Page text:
Elementary S2 Ep4 – “Poison Pen”

JLM and Benanti share a smile between takes.

Brace yourself. This episode will very nearly break your heart.

The last time we heard Sherlock talk about the bullying he suffered during his school days was way, way back in episode 3 of season 1, “Child Killer,” when he was interrogating a murder suspect who seemed to be protecting his abuser. He ‘made up’ a story about how he also protected his bully when asked who had been hitting him because he had come to think that he ‘deserved the punishment.’ Now we learn that those stories were actually true, and  during that time, he was just starting to get interested in crime-solving.

An American court case about a 15-year-old girl, Abigail Spencer, who is accused of fatally poisoning her physically abusive father caught his eye, and Sherlock became obsessed with finding out the truth by writing to Abigail. Joan describes her as Sherlock’s “first,” and Sherlock is quick to clarify she was his first killerShe was his first study into the criminal mind and first inspired him to become a consulting detective. But when she suddenly reappears, 22 years after changing her name, getting plastic surgery, and moving away to escape the media, it’s clear that their relationship wasn’t just between a killer and a detective.

Unfortunately, she only reappears in Sherlock’s life as a suspect in a murder where the victim was killed in the exact same way she was accused of killing her father years earlier. The victim, a financial CEO, Titus Delancey, is revealed to have been sexually abusing his teenaged son, Graham, who killed him to stop the abuse and also stop him from ever abusing Graham’s younger brother Zach. Abigail confesses to the crime to make sure Graham stays out of jail and has a chance at a good life.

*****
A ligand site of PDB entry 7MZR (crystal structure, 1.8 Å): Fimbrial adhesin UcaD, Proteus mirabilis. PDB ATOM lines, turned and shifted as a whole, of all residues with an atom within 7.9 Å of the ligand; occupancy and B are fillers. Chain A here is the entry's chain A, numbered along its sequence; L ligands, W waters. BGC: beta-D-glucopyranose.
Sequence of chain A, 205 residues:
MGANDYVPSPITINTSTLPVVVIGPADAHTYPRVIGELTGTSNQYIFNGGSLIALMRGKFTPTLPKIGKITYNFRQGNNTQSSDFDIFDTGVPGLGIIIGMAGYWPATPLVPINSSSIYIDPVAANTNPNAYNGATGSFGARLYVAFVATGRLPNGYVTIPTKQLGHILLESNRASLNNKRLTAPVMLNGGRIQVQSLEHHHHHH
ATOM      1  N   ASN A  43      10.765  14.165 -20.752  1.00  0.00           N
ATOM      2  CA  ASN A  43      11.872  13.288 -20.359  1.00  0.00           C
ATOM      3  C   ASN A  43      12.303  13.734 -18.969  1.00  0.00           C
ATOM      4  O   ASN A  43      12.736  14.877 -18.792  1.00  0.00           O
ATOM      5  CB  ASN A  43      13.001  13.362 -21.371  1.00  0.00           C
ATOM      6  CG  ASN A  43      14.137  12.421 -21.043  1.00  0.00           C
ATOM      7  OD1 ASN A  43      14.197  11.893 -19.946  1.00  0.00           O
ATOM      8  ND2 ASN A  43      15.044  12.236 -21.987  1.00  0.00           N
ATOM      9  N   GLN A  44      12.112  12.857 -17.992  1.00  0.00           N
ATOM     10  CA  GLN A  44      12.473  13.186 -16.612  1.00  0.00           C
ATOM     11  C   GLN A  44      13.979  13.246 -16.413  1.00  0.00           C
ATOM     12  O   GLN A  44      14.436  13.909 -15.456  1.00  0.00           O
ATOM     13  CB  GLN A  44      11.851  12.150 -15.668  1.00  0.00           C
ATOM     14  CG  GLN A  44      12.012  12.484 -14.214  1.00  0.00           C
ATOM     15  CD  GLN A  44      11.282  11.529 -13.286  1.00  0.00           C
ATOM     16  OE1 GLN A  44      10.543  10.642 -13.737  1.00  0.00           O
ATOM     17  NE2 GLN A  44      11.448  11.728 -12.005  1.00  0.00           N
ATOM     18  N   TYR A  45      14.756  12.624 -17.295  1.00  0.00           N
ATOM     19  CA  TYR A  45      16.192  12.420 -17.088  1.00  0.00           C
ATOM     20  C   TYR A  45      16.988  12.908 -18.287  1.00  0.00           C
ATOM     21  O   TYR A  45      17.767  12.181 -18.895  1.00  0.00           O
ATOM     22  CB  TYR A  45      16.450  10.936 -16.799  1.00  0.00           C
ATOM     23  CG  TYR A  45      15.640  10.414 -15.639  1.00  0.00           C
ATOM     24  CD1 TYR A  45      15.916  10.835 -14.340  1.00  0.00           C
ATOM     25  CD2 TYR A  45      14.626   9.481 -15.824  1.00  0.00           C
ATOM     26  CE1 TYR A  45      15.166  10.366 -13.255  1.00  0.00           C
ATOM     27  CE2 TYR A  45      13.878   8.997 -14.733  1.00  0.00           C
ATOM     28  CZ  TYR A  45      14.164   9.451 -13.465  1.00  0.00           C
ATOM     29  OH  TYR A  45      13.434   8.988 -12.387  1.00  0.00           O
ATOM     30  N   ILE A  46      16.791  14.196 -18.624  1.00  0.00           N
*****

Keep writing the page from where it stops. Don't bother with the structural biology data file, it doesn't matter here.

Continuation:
Joan Watson, looking sharp in a pair of thick rimmed glasses.Joan, in the meantime, continues to grown as an investigator, and it’s so awesome to see that the show is taking pains to demonstrate that she’s not simply soaking up some of Sherlock’s brains. In the previous episode, she proved to be a capable pickpocket, without needing a bit of help from Sherlock, and in this one, she suddenly notices that Delancey’s office has five air vents. Detective Bell says that she’s starting to sound a lot like Holmes, but she immediately begins tapping on the walls. She knows that for a room of that size, five vents is overkill, because her uncle was a contractor. It’s not that she’s beginning to sound like Holmes, but that she is drawing from her own personal background to enhance her detective skills. As smart as Sherlock is, he doesn’t know everything, and Watson has stores of knowledge that he simply doesn’t.

Credit must be given to the Elementary writers, who manage to delve deep into the lasting psychological effects of abuse and bullying, but are never heavy-handed or disrespectful. They are setting a track record of not showing pictures, videos, or flashbacks of any sort of abuse (see Season 1, Episode 20, “Dead Man’s Switch”), and instead focusing on the victims, their privacy, and their healing processes. They are also continue to bring in interesting side characters.